LiZhuPengEtAl2020

Reference

Li, P., Zhu, Q., Peng, C., Zhang, J., Wang, M., Zhang, J., Ding, J., Zhou, X. (2020) Change in Autumn Vegetation Phenology and the Climate Controls From 1982 to 2012 on the Qinghai–Tibet Plateau. Frontiers in Plant Science, 10. (Scopus )

Abstract

Autumn vegetation phenology plays a critical role in the survival and reproduction of vegetation in changing environments. Using GIMMS3g (Global Inventory Modeling and Mapping Studies), MODIS (Moderate Resolution Imaging and Spectroradiometer), and SPOT (Systeme Probatoire d’Observation de la Terre) remote sensing data, we investigated the spatial and temporal dynamics of the vegetation dormancy onset date (DOD) and its response to temperature, precipitation, and cold degree days (CDD) in different biomes on the Qinghai–Tibet Plateau (QTP) from 1982 to 2012. Our results indicated that there was no significant temporal trend in the DOD for the vegetation on the QTP but found clear regional characteristics in the DOD trends with a notably advancing trend in the central region and a widespread delay in the southwestern region (>1 day year−1, P < 0.05). Our results also indicated that temperature plays an important role in the trend of delays in vegetation autumn phenology; in particular, the preseason temperature can delay the DOD significantly; the positive correlations were observed in more than 71% of the study areas. Consistent with previous studies, we observed significant negative correlations between preseason CDD and DOD; the negative correlations were observed in more than 72% of the study areas for all the data sets. In contrast, the effects of precipitation on DOD were biome dependent. We found that precipitation could promote the extension of the growing season in meadow and grass biomes but produce weak effects on vegetation dormancy in forest biomes. Therefore, not only the magnitude but also the timing of changes in temperature and precipitation determines the effects of climate factors on DOD and further suggests that biome-specific phenological responses also need to be integrated into vegetation phenology models for future climate change investigations on the QTP. © Copyright © 2020 Li, Zhu, Peng, Zhang, Wang, Zhang, Ding and Zhou.

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@ARTICLE { LiZhuPengEtAl2020,
    AUTHOR = { Li, P. and Zhu, Q. and Peng, C. and Zhang, J. and Wang, M. and Zhang, J. and Ding, J. and Zhou, X. },
    JOURNAL = { Frontiers in Plant Science },
    TITLE = { Change in Autumn Vegetation Phenology and the Climate Controls From 1982 to 2012 on the Qinghai–Tibet Plateau },
    YEAR = { 2020 },
    NOTE = { cited By 0 },
    VOLUME = { 10 },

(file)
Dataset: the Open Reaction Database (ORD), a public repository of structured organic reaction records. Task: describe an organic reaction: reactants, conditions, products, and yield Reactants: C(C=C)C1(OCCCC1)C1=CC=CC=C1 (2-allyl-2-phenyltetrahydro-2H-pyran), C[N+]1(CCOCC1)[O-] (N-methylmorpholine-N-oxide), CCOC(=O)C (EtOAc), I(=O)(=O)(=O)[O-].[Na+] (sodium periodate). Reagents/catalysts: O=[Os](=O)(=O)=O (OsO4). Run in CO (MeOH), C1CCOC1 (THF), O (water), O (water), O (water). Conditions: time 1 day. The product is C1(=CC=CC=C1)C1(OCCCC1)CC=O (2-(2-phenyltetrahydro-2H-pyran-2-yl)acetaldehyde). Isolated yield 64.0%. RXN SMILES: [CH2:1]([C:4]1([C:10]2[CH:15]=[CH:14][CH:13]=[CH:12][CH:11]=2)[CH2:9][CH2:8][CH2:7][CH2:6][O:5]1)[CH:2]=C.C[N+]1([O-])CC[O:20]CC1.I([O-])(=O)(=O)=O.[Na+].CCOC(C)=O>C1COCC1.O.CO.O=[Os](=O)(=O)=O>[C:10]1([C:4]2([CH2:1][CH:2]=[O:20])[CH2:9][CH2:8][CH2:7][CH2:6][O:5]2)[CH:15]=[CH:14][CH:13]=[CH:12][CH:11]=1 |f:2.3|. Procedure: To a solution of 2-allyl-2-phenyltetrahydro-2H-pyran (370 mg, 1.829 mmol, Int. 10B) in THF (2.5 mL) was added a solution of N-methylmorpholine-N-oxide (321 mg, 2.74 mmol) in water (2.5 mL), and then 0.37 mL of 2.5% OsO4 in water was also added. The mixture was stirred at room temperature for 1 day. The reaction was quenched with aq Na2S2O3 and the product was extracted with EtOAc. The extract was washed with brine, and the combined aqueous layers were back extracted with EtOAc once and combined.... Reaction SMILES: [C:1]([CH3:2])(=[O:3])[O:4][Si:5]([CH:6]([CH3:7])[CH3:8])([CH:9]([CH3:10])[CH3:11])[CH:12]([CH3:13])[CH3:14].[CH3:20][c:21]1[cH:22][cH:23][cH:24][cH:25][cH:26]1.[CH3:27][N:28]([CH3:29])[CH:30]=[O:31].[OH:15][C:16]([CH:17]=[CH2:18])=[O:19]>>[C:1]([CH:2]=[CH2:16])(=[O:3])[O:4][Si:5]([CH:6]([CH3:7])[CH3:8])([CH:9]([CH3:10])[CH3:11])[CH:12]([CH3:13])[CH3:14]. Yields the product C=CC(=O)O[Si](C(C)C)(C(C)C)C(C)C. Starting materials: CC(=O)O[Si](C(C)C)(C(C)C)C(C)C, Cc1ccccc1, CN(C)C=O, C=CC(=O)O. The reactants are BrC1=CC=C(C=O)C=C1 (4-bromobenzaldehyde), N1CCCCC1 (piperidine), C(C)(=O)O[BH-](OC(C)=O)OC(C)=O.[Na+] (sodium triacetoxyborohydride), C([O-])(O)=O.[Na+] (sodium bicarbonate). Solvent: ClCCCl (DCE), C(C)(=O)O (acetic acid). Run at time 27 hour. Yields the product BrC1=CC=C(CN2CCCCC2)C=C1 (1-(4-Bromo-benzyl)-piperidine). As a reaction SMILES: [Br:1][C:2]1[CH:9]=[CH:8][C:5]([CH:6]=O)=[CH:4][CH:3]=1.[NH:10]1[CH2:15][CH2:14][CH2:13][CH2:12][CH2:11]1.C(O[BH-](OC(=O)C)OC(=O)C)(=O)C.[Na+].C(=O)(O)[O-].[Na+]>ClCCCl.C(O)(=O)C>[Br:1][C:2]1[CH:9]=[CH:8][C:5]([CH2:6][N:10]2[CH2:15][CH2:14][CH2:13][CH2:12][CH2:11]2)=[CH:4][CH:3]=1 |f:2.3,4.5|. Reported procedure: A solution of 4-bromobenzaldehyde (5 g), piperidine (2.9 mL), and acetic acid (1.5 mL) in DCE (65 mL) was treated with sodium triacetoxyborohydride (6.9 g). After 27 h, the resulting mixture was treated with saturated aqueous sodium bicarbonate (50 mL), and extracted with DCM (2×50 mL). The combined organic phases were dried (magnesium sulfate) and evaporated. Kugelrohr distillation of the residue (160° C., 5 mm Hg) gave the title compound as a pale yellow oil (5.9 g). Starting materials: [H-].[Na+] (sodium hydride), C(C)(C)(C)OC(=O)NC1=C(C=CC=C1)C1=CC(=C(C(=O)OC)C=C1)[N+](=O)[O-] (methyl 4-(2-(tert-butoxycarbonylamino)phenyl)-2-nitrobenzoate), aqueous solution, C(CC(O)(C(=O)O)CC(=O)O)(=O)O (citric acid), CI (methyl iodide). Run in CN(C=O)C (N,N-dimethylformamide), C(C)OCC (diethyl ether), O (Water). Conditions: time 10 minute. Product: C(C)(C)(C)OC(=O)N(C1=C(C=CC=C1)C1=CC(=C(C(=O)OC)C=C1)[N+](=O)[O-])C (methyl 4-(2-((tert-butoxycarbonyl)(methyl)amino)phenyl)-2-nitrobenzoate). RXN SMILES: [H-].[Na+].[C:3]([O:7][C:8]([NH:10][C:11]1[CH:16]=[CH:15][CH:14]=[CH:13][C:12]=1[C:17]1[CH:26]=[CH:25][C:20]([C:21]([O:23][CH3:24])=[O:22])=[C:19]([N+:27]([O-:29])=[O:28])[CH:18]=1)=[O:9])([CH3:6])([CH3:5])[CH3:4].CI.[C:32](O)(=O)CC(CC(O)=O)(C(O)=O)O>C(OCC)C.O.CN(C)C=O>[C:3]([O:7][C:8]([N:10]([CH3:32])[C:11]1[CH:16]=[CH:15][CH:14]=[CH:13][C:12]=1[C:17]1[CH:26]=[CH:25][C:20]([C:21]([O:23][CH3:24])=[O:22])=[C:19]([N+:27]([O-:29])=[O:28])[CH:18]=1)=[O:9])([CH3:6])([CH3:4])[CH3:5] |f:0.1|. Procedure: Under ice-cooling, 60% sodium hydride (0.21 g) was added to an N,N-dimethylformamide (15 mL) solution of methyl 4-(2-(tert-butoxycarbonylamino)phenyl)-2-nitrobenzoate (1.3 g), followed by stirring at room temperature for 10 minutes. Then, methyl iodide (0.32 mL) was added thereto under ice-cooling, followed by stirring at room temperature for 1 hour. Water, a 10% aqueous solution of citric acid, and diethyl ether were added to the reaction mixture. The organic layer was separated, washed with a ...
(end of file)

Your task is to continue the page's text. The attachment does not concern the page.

ABSTRACT = { Autumn vegetation phenology plays a critical role in the survival and reproduction of vegetation in changing environments. Using GIMMS3g (Global Inventory Modeling and Mapping Studies), MODIS (Moderate Resolution Imaging and Spectroradiometer), and SPOT (Systeme Probatoire d’Observation de la Terre) remote sensing data, we investigated the spatial and temporal dynamics of the vegetation dormancy onset date (DOD) and its response to temperature, precipitation, and cold degree days (CDD) in different biomes on the Qinghai–Tibet Plateau (QTP) from 1982 to 2012. Our results indicated that there was no significant temporal trend in the DOD for the vegetation on the QTP but found clear regional characteristics in the DOD trends with a notably advancing trend in the central region and a widespread delay in the southwestern region (>1 day year−1, P < 0.05). Our results also indicated that temperature plays an important role in the trend of delays in vegetation autumn phenology; in particular, the preseason temperature can delay the DOD significantly; the positive correlations were observed in more than 71% of the study areas. Consistent with previous studies, we observed significant negative correlations between preseason CDD and DOD; the negative correlations were observed in more than 72% of the study areas for all the data sets. In contrast, the effects of precipitation on DOD were biome dependent. We found that precipitation could promote the extension of the growing season in meadow and grass biomes but produce weak effects on vegetation dormancy in forest biomes. Therefore, not only the magnitude but also the timing of changes in temperature and precipitation determines the effects of climate factors on DOD and further suggests that biome-specific phenological responses also need to be integrated into vegetation phenology models for future climate change investigations on the QTP. © Copyright © 2020 Li, Zhu, Peng, Zhang, Wang, Zhang, Ding and Zhou. },
    AFFILIATION = { College of Resources and Environmental Science, Hunan Normal University, Changsha, China; College of Hydrology and Water Resources, Hohai University, Nanjing, China; Center for Ecological Forecasting and Global Change, College of Forestry, Northwest AF University, Yangling, China; Department of Biology Sciences, Institute of Environment Sciences, University of Quebec at Montreal, Succ. Centre-Ville, Montreal, QC, Canada; School of Geographical Sciences, Northeast Normal University, Changchun, China },
    ART_NUMBER = { 1677 },
    AUTHOR_KEYWORDS = { precipitation; Qinghai–Tibet Plateau; remote sensing; temperature; vegetation dormancy },
    DOCUMENT_TYPE = { Article },
    DOI = { 10.3389/fpls.2019.01677 },
    SOURCE = { Scopus },
    URL = { https://www.scopus.com/inward/record.uri?eid=2-s2.0-85078857898&doi=10.3389%2ffpls.2019.01677&partnerID=40&md5=ac1b6fe4d08a64498dec433af3a19692 },
}

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